I’m an INTP on the Myers-Brigg scale.  Means I like logical and analytical.  Emotional appeals can work, but I’ll be a skeptic first.  If someone is trying to sell a workshop, I’ll scroll past all the “shouting” to find out the price first.

This book though…it had something in it that caught my attention.  It said that learning was like a bucket of water. You have to constantly fill up the bucket because it doesn’t stay full, or continue learning.

Little girl on beach filling up bucket with sand.

Which reminded me of a writer that I used to love.  She first came out with awesome book in the 1990s.   It was a series. The main character was different than any I’d seen before, and it was a woman character.  In an action role!  She had a team of interesting characters surrounding her.  I just took a workshop on Teams in Fiction, and it identified one of the reasons I really liked this series.

So ever time I went into B. Dalton’s, I checked the shelves for this writer to see if there was a new one out.  When I found one, I snatched it up, took it home and read it in a day, then reread it.  I would happily still be reading this writer today.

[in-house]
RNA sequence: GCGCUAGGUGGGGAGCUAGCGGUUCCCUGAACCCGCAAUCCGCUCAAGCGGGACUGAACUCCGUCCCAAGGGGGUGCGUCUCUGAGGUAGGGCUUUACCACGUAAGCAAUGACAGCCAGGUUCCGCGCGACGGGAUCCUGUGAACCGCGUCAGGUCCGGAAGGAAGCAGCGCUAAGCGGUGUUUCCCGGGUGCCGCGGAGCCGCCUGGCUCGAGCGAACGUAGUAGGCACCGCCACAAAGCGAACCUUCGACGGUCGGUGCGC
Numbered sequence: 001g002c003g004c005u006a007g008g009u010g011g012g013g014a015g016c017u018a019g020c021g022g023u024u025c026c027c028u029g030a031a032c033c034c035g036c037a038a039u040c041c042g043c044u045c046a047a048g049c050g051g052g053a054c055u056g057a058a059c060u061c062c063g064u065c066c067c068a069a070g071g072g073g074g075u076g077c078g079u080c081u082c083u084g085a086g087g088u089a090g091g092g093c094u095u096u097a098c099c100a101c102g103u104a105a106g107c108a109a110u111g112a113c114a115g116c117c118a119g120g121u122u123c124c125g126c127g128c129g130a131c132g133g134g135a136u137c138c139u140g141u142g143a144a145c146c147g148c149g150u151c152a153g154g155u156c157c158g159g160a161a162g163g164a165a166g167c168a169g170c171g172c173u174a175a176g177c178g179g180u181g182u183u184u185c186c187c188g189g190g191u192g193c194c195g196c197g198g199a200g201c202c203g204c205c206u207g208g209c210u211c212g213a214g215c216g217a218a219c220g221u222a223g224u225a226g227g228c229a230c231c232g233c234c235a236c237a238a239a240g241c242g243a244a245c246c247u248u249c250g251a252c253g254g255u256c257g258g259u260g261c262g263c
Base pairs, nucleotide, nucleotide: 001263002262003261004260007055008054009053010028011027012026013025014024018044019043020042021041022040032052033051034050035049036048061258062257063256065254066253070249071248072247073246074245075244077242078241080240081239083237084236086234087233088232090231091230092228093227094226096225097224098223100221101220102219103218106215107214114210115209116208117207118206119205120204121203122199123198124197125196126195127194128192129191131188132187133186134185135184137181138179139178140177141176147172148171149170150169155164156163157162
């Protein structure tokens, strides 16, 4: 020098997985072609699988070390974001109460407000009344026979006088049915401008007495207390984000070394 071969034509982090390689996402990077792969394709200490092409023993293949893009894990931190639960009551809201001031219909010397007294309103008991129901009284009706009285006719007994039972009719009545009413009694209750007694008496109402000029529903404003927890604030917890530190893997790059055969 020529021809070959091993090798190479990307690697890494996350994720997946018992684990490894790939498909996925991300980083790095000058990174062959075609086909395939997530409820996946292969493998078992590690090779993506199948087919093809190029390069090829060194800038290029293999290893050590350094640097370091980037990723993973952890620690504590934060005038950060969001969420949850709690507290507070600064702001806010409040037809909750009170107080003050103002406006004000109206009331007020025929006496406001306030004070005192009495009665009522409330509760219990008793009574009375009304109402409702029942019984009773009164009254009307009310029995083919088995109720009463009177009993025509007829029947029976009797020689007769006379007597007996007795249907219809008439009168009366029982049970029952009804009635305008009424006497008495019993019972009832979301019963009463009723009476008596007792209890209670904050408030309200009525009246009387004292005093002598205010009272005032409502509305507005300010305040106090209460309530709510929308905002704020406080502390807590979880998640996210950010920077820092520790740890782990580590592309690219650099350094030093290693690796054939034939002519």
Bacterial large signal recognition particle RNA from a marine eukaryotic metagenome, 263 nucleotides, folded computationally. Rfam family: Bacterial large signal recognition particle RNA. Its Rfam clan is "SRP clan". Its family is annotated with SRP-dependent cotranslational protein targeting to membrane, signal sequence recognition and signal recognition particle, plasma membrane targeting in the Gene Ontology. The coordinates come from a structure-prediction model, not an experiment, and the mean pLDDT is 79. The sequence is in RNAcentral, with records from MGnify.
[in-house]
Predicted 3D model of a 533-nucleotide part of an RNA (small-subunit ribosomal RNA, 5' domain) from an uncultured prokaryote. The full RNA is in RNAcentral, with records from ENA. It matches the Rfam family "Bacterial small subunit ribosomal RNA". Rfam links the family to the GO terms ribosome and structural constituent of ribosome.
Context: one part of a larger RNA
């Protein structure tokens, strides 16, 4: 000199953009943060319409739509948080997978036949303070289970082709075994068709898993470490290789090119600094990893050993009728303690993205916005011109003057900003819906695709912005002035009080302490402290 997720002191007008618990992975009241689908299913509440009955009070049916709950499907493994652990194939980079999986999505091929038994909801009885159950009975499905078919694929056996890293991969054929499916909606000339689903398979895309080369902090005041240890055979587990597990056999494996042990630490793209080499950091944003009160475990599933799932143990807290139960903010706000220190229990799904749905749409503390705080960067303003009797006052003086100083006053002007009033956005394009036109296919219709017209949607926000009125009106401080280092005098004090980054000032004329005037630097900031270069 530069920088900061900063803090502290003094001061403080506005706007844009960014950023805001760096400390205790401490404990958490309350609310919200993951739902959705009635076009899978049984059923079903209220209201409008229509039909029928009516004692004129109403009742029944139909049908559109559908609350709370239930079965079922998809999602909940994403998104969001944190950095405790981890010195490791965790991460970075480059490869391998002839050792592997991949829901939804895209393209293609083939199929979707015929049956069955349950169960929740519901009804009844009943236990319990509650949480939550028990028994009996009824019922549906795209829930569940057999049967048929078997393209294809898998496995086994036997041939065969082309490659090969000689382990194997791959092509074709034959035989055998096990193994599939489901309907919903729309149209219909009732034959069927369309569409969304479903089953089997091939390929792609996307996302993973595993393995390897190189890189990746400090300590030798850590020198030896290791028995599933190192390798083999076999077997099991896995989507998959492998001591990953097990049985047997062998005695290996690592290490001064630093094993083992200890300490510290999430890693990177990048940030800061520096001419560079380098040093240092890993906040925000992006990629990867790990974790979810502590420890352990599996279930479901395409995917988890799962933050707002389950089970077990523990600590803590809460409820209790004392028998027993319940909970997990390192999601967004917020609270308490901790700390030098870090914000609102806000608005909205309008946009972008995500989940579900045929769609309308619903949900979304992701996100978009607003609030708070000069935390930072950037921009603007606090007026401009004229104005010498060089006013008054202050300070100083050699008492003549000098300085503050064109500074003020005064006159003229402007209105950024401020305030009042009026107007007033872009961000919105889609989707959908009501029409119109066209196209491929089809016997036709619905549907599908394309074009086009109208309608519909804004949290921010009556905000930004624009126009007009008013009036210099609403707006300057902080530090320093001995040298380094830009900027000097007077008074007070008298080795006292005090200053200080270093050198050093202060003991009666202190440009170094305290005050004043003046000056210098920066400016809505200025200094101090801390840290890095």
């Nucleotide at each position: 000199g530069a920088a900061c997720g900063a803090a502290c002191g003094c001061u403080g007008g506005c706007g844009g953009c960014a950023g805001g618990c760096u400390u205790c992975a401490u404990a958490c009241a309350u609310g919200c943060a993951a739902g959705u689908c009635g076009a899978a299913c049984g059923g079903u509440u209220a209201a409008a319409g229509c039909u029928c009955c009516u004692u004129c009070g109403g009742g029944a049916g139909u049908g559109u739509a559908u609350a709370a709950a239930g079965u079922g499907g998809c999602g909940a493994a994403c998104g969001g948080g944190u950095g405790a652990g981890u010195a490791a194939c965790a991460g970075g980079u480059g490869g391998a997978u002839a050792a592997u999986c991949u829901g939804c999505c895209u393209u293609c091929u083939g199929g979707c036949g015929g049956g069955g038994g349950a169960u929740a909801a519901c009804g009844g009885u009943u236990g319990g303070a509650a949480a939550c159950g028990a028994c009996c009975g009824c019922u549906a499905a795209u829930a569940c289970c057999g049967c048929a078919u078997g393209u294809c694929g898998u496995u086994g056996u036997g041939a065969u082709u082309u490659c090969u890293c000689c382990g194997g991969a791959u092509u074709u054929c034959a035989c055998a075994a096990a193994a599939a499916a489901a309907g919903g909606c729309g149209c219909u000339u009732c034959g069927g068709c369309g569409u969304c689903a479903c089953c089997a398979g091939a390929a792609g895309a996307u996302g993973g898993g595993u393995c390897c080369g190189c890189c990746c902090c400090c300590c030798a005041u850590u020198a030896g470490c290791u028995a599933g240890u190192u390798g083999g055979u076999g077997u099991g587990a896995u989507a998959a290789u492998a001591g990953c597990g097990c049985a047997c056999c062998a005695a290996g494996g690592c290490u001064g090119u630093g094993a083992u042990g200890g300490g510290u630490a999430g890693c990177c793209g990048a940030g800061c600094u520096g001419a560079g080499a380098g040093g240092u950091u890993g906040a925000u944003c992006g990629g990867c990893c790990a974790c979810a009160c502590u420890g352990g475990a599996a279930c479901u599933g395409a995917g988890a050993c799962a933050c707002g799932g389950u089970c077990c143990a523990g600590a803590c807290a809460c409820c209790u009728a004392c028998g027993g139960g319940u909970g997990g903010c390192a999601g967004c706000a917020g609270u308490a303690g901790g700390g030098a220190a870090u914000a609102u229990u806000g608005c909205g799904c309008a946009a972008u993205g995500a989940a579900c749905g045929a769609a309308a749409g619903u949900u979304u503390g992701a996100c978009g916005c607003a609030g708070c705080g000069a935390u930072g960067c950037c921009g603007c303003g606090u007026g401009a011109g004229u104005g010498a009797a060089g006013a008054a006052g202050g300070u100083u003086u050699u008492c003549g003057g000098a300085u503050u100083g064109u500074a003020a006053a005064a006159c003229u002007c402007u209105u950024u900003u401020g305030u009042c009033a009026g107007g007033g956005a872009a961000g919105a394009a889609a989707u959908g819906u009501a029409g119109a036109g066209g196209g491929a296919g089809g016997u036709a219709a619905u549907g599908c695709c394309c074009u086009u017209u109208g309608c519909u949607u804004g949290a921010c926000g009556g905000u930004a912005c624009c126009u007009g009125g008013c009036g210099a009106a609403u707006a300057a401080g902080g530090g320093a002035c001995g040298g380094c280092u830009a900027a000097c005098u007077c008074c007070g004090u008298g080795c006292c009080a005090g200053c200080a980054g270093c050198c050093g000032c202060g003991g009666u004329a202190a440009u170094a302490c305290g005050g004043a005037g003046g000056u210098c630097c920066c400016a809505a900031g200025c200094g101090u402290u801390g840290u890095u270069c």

If something hadn’t changed.

The writer became a best seller and stopped filling her bucket.

It happened by about book five.  I just knew at the time that the books weren’t quite as good.  I still bought the books for a while, thinking they would get better.  But the other team members I liked disappeared. They were replaced with a collection of characters who filled space but weren’t a team.

So I stopped buying the books, since I could use the money for books I was enjoying and wanted to keep.  I still read the books, but I checked them out from the library.  I was always disappointed and finally decided they weren’t worth my time to read.